CI Run Step Settings

Updated 2 weeks ago by Michael Cretzman

This topic provides settings and permissions for the Harness CI Run step.

The Build stage Run step can be used to run scripts in your CI stages.

The Run step pulls in a Docker image, like the Docker image for Maven, and then you run a script with the tool, like mvn clean install. You can use any Docker image from any public or private Docker registry.


The unique name for this step.


See Entity Identifier Reference.


Text string.

Container Registry

The Harness Connector for a container registry. This is the container registry for the image Harness will use run build commands on, such as DockerHub.


The FQN (fully-qualified name) of the Docker image to use when running build commands. For example:

The image name should include the tag and will default to the latest tag if unspecified. You can use any Docker image from any D registry, including Docker images from private registries.

Different container registries require different name formats:

  • Docker Registry: enter the name of the artifact you want to deploy, such as library/tomcat. Wildcards are not supported.
  • GCR: enter the FQN (fully-qualified name) of the artifact you want to deploy. Images in repos need to reference a path, for example:

  • ECR: enter the FQN (fully-qualified name) of the artifact you want to deploy. Images in repos need to reference a path, for example:


POSIX shell script executed inside the container. In the Shell setting, you can select Bash or Shell.

The script is invoked as if it were the container’s entry point.

Optional Configuration

Configure the following options to add additional configuration for the Step.


Enable this option to run the container with escalated privileges. This is the equivalent of running a container with the Docker --privileged flag.

Report Paths

The path to the file(s) that store results in the JUnit XML format.

Regex is supported.

This variable must be set for the Step to publish test results.

Environment Variables

Environment variables injected into the container and used in the script in Command.

Enter a Name and Value for each variable.

You reference the environment variables in the script by their name, just like in Bash ( $var_name or ${var_name}) or Windows PowerShell ($Env:varName).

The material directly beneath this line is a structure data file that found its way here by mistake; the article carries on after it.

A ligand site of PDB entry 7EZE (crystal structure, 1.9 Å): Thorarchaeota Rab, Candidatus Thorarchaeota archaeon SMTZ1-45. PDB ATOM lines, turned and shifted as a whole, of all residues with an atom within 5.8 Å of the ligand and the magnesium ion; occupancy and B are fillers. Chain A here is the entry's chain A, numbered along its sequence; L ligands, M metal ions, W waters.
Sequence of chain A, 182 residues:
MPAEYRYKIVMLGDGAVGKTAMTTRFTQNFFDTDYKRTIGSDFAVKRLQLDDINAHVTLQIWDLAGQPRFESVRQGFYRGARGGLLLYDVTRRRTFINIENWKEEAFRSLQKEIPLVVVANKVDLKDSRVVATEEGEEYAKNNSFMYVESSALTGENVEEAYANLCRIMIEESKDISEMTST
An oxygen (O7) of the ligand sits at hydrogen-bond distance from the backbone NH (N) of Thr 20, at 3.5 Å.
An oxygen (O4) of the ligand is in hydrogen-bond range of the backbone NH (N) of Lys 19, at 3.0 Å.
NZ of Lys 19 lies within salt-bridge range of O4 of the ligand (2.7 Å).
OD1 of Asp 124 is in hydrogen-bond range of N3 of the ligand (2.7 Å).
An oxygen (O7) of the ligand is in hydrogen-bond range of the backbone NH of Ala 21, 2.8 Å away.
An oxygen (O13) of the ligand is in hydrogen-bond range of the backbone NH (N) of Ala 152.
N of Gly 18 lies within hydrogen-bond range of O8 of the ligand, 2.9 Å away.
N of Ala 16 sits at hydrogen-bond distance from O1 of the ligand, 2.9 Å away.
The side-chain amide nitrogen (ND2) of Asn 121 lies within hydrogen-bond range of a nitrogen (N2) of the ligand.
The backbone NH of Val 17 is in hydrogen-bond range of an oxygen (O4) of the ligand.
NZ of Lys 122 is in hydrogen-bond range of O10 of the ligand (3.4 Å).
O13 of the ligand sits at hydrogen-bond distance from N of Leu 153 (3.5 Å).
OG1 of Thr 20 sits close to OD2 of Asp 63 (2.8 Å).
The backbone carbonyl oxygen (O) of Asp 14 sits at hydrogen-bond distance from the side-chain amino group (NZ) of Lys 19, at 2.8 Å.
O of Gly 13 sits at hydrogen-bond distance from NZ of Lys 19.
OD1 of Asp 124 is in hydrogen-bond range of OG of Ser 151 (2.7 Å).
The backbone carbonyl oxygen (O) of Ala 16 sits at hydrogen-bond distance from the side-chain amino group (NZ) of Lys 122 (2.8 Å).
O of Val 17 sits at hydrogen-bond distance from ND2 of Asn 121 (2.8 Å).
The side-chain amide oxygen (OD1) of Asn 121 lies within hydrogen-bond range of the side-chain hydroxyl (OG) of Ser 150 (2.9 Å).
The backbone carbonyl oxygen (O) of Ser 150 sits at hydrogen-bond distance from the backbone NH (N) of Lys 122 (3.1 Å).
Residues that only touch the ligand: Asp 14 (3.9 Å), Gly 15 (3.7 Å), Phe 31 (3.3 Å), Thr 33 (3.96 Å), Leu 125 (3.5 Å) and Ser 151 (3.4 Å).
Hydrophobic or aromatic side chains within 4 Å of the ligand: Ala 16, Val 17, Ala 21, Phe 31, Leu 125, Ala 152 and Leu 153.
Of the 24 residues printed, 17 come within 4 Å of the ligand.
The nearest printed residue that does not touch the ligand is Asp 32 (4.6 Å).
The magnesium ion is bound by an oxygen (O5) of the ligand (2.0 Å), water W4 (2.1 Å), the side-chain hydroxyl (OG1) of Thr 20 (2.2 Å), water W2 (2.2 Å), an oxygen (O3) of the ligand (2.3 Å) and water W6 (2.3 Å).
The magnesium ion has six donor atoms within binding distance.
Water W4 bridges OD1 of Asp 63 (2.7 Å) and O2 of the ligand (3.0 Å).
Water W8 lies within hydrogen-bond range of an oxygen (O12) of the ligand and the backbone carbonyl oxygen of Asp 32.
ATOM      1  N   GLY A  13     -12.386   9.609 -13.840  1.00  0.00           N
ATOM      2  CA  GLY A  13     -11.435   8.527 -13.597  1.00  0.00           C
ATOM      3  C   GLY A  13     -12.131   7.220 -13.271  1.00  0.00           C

For Value, you can enter Fixed Values, Runtime Inputs, and Expressions.

For example, you can set Value as an expression and reference the value of some other setting in the Stage or Pipeline.

See Built-in Harness Variables Reference.

Output Variables

Output variables expose Environment Variables for use by other steps/stages of the Pipeline.

You reference the output variable of a step using the step ID and the name of the variable in Output Variables.

Let's look at a simple example.

In the Command in a step, export a new variable using the following syntax:

export myVar=varValue

In the Output Variables, list the exported variable name:

In a later Run step, in Command, reference the output variable:

echo <+steps.S1.output.outputVariables.myVar>

Here's how the S1 step's output variable is referenced:

Syntax for referencing output variables between steps in the same stage:


Syntax for referencing output variables between steps in different stages:


The subsequent build job fails when exit 0 is present along with output variables.

Image Pull Policy

Select an option to set the pull policy for the image.

  • Always: the kubelet queries the container image registry to resolve the name to an image digest every time the kubelet launches a container. If the kubelet encounters an exact digest cached locally, it uses its cached image; otherwise, the kubelet downloads (pulls) the image with the resolved digest, and uses that image to launch the container.
  • If Not Present: the image is pulled only if it is not already present locally.
  • Never: the image is assumed to exist locally. No attempt is made to pull the image.


Select the shell script. If a Run Step includes commands that aren’t supported for the selected shell type, the build will fail.

You can run PowerShell Core (pwsh) commands in pods or containers that have pwsh installed. You can run PowerShell commands on Windows VMs running in AWS build farms.

Run as User

Set the value to specify the user id for all processes in the pod, running in containers. See Set the security context for a pod.

Set container resources

Maximum resources limit values for the resources used by the container at runtime.

Limit Memory

Maximum memory that the container can use. You can express memory as a plain integer or as a fixed-point number using the suffixes G or M. You can also use the power-of-two equivalents Gi and Mi.

Limit CPU

The maximum number of cores that the container can use. CPU limits are measured in cpu units. Fractional requests are allowed: you can specify one hundred millicpu as 0.1 or 100m. See Resource units in Kubernetes.


Timeout for the step. Once the timeout is reached, the step fails, and the Pipeline execution continues.

See Also

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